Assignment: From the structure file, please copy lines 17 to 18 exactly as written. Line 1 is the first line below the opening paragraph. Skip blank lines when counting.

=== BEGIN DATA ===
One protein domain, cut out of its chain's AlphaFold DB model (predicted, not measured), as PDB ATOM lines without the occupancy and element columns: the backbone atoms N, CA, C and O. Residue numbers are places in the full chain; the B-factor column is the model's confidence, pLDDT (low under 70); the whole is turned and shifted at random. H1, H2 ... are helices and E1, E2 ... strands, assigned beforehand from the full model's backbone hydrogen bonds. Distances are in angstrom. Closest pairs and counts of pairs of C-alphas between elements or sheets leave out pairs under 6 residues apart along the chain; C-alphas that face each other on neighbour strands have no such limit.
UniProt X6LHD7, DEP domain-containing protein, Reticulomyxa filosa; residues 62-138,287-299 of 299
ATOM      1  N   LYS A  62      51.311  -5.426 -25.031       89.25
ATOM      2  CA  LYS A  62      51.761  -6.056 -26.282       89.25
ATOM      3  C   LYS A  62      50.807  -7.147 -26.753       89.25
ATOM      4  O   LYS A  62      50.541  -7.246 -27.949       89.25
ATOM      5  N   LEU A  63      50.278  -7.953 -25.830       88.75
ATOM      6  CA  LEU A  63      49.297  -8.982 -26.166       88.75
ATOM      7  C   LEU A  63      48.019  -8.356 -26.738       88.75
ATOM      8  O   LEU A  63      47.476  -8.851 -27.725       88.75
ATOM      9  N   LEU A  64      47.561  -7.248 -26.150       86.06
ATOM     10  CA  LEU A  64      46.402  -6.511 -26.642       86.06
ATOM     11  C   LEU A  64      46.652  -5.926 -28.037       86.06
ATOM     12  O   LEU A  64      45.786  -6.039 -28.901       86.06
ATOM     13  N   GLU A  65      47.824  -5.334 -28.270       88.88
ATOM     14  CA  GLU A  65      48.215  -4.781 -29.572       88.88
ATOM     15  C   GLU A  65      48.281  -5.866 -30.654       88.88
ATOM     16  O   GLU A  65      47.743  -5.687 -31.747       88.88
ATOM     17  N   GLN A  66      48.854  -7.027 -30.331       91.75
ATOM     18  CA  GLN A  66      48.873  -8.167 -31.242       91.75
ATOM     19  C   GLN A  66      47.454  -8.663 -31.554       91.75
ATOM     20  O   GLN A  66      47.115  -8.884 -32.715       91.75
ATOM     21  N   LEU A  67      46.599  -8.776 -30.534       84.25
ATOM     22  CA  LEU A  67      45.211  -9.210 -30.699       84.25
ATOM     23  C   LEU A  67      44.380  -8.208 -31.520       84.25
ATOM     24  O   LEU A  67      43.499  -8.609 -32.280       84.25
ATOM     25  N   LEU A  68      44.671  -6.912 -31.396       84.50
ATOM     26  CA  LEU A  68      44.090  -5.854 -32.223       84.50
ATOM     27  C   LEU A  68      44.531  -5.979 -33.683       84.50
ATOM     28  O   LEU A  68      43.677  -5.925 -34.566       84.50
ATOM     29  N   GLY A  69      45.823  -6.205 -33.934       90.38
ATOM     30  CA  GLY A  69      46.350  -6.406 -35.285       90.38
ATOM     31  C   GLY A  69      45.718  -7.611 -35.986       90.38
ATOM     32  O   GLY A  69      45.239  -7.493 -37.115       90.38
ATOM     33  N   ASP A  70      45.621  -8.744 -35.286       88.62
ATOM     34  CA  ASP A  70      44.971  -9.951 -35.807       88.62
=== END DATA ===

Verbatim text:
ATOM     16  O   GLU A  65      47.743  -5.687 -31.747       88.88
ATOM     17  N   GLN A  66      48.854  -7.027 -30.331       91.75